They will say that man only is, that God is not; that the present only is, that the past has never been; that the present only can be, that the future never will come; that thou hast never known a cradle, and wilt never fill a grave; that Moses is a myth; Alexander of Macedon an invention; Constantine a story; Charlemagne a French dream; Napoleon a nightmare fantasy; Gog of the land of Magog, the baseless and impossible conception of fanaticism. –Thine own heart and thine own eyes” left to their unenlightened operation, will tell thee that the affairs of thy bed and board are the only affairs that will ever concern thee; that thy parish is the great reality; that thy lifetime is the focus of all that was ever important upon the earth, or, ever can be. Refuse the foolish guidance of –thine own heart and thine own eyes.” Take the larger heart and the more penetrating eyes that belong to the wisdom that has contrived the universe. Open thy mind to what He has to tell thee concerning what has been; what He is aiming at; what will be; and what relation there is between the present on- goings and the fruition of that purpose for thee. Look on the blue and remember the God of Israel and his wondrous dealings with them by Moses and the prophets, reaching even to thee through Christ, to whom all the prophets gave witness. Be not of the fools that cannot see Christ for Gladstone, that cannot see Moses for the British constitution; that cannot see the Bible for their own poor, evanescent, bubble-expanding, though endless pouring, press. These are like the children in the street area to whom the naphtha lamps are much bigger affairs than the moon. The things of God, like the orbs of heaven, are great and bright, but because they are, for the time being, distant, they are liable to be very completely eclipsed by the gewgaws of the Vanity Fair that is going on universally upon the earth. The liability to be deceived by –thine own heart and thine own eyes” is so great that we require the blue fringe in the daily worn garment. –The Scriptures are able to make thee wise unto salvation,” and that only in their diligent reading and daily remembrance. Under their inspiration, the heart and eyes are kept in a correct relation to truth, and no longer mislead us by a false interpretation of things.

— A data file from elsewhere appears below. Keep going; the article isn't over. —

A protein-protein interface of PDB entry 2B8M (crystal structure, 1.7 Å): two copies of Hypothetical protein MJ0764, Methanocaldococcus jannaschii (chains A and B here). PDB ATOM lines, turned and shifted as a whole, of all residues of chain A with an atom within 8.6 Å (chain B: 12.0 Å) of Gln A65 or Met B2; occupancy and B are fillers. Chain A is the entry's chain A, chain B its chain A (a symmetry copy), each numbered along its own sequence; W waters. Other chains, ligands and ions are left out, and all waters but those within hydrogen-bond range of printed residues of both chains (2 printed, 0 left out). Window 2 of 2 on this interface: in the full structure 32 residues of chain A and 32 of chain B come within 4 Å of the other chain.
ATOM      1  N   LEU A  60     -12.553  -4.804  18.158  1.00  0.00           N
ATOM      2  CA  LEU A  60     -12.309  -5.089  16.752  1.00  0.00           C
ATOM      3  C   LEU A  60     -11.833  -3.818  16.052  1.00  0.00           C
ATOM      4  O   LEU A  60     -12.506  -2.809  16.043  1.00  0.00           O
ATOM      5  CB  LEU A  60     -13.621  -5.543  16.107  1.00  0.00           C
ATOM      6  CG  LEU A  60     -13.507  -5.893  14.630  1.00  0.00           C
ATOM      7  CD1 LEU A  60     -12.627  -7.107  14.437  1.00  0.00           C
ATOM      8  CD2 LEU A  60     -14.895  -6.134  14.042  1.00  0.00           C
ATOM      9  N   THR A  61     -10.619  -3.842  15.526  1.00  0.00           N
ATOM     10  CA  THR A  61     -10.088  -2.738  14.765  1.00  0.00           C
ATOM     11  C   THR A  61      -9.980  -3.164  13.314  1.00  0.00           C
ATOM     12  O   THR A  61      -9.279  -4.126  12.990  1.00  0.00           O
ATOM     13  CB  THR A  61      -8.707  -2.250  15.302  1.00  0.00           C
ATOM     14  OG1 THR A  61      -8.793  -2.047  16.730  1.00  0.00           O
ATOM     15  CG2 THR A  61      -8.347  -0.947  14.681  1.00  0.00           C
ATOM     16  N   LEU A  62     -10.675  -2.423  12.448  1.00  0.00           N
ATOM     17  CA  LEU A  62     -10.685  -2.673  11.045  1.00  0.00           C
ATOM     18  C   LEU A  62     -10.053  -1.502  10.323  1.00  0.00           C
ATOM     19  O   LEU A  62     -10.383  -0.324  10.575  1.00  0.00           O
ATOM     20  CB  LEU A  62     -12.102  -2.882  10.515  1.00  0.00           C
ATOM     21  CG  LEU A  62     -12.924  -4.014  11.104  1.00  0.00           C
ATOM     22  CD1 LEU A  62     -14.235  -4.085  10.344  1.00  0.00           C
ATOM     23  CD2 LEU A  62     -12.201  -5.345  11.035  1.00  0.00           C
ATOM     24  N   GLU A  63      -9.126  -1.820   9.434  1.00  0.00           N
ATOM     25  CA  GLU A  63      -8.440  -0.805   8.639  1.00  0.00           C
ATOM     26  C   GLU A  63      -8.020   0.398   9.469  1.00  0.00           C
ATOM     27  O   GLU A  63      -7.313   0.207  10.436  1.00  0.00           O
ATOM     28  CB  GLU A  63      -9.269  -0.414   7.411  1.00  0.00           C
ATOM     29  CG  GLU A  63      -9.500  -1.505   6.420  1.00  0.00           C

We may apply this line of reflection in a special manner to the central ordinance of our weekly assembly. We break bread in •remembrance.ź The bread and the wine are a special form of the blue fringe. They have to do with wounds that were healed and that have a healing power for the wounded. –By his stripes we are healed.” Body broken, blood shed, for us. As we look on them, we are to distrust –our own heart and our own eyes” as to what is acceptable with God. Our own heart and our own eyes would tell us, what many preachers proclaim, that kindly feeling and neighborly ways and good house management and sound and honest business dealings are the things that constitute righteousness (God forbid they should be in the least underrated in their place). Our own heart and our own eyes would say that the breaking of bread was childźs play; that the death of Christ was pure barbarity; that his resurrection was a fable; and that all Bible ways and Bible things are so much antiquated trash, which it is the best and the most convenient thing for men of sense to discard. We look on the blue fringe before us, and we say to our own heart and our own eyes, –Cease your presumptuous gabble.” God has spoken and we will listen. He has commanded and we will obey. He has provided a mode or system of righteousness in Christ which we will joyfully submit to as the highest privilege and honor open to mortal man. We will not be like the Jews of Paulźs day, of whom he says, –Being ignorant of Godźs righteousness, and going about to establish their own righteousness, they have not submitted themselves to the righteousness of God” (Rom. 10:2). Of God, Christ is made unto us righteousness (ICor. 1:30), and we will rejoice in it as his humble servants. We hear him say, –This is my body given for you... Except ye eat of the flesh and drink of the blood of the Son of Man, ye have no life in you.” We believe it, and we eat and drink with thanksgiving č spiritually, in the discernment of what he accomplished in his submission to death; literally, in eating the bread and drinking the wine in remembrance of these things. We hear him say, –Till I come.” Our own heart and our own eyes would tell us... –He never will come.” To our ignorant hearts and undiscerning eyes we oppose the uncontradictable teachings of the fringe of blue. Whence came this institution of the breaking of bread? Let a man trace its history with the acumen that men ordinarily apply to matters of historic investigations, and he will find himself landed in the presence of the apostles, and through them, in the very presence of Christ himself. No other conclusion would he find admissible than this one, that owes its existence to the command of Christ. And when he looks at this conclusion all round in a pondering manner, he will ask, how came Christ to deliver such a command? č with what object did he erect this memorial of his sufferings? č with what object, this memento of his intended return? And he will find no satisfactory answer to these questions, except the one that recognizes that he was what he claimed to be č the Son of God sent into the world to be its Saviour. And when this is recognised, the door is put wide open for his coming again.